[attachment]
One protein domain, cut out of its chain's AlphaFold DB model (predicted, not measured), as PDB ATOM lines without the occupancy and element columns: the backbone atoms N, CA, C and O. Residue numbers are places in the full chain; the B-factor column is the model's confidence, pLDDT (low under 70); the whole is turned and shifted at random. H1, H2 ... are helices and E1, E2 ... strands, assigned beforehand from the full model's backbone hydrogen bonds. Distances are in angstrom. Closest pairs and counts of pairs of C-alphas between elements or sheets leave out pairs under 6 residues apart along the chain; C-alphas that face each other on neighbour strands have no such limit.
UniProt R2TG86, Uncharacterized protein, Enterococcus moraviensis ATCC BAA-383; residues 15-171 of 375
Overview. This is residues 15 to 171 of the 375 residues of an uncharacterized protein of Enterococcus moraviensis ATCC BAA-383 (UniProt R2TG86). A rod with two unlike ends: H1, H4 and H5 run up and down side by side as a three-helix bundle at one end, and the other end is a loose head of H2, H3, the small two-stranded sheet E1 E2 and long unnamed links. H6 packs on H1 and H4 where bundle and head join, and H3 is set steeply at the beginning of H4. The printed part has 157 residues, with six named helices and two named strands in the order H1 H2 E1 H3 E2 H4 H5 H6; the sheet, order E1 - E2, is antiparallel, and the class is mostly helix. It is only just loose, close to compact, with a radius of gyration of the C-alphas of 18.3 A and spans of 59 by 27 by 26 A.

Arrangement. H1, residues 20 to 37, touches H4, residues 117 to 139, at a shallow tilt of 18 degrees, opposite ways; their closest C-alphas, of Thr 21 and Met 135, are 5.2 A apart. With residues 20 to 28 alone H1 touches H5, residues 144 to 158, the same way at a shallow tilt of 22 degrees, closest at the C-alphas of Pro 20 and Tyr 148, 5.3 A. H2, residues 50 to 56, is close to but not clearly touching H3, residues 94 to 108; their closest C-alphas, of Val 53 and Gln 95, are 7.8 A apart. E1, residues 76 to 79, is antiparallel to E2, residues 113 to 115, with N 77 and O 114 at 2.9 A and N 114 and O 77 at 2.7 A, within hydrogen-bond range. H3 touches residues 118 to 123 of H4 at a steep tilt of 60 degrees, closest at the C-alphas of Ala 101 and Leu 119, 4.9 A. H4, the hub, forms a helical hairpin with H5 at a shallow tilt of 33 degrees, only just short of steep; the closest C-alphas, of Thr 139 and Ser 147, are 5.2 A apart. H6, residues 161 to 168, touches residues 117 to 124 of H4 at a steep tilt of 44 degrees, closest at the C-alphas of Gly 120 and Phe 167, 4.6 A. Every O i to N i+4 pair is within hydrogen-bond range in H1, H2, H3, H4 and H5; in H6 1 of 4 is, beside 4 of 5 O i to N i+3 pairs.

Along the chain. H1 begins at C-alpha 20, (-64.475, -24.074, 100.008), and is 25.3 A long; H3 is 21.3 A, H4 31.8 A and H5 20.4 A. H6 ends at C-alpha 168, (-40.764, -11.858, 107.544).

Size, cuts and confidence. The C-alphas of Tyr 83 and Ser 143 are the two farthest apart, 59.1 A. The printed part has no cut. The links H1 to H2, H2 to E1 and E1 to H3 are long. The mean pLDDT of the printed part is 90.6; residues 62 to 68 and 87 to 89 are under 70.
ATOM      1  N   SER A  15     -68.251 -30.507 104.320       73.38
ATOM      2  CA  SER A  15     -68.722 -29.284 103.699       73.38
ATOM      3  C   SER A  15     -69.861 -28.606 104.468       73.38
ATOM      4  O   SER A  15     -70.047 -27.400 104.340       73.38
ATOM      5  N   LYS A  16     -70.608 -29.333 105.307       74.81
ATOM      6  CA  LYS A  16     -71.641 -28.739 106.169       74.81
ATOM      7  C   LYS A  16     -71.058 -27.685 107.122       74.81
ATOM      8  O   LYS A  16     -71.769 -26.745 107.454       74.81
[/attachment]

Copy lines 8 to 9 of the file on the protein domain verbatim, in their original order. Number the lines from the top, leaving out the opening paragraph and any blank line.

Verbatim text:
ATOM      3  C   SER A  15     -69.861 -28.606 104.468       73.38
ATOM      4  O   SER A  15     -70.047 -27.400 104.340       73.38